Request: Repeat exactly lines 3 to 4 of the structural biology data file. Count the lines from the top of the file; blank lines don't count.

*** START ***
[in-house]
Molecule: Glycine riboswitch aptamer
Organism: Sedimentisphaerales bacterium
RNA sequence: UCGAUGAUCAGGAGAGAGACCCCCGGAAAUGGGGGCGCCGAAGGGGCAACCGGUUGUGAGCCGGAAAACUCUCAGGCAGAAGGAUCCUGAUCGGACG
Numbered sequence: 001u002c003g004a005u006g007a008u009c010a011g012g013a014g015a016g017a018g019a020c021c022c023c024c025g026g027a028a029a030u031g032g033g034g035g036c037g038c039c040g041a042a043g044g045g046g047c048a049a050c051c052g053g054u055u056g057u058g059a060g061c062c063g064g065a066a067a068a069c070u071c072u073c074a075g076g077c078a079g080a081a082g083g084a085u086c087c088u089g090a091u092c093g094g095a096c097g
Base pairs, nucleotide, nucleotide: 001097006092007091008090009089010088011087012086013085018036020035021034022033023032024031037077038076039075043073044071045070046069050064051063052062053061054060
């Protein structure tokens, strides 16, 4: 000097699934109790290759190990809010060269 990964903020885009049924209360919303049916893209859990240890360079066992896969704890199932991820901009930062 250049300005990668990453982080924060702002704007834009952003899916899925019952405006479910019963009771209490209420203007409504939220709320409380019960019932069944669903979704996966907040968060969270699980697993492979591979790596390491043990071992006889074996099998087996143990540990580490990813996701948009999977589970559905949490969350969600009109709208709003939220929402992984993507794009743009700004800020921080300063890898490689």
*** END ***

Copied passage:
Organism: Sedimentisphaerales bacterium
RNA sequence: UCGAUGAUCAGGAGAGAGACCCCCGGAAAUGGGGGCGCCGAAGGGGCAACCGGUUGUGAGCCGGAAAACUCUCAGGCAGAAGGAUCCUGAUCGGACG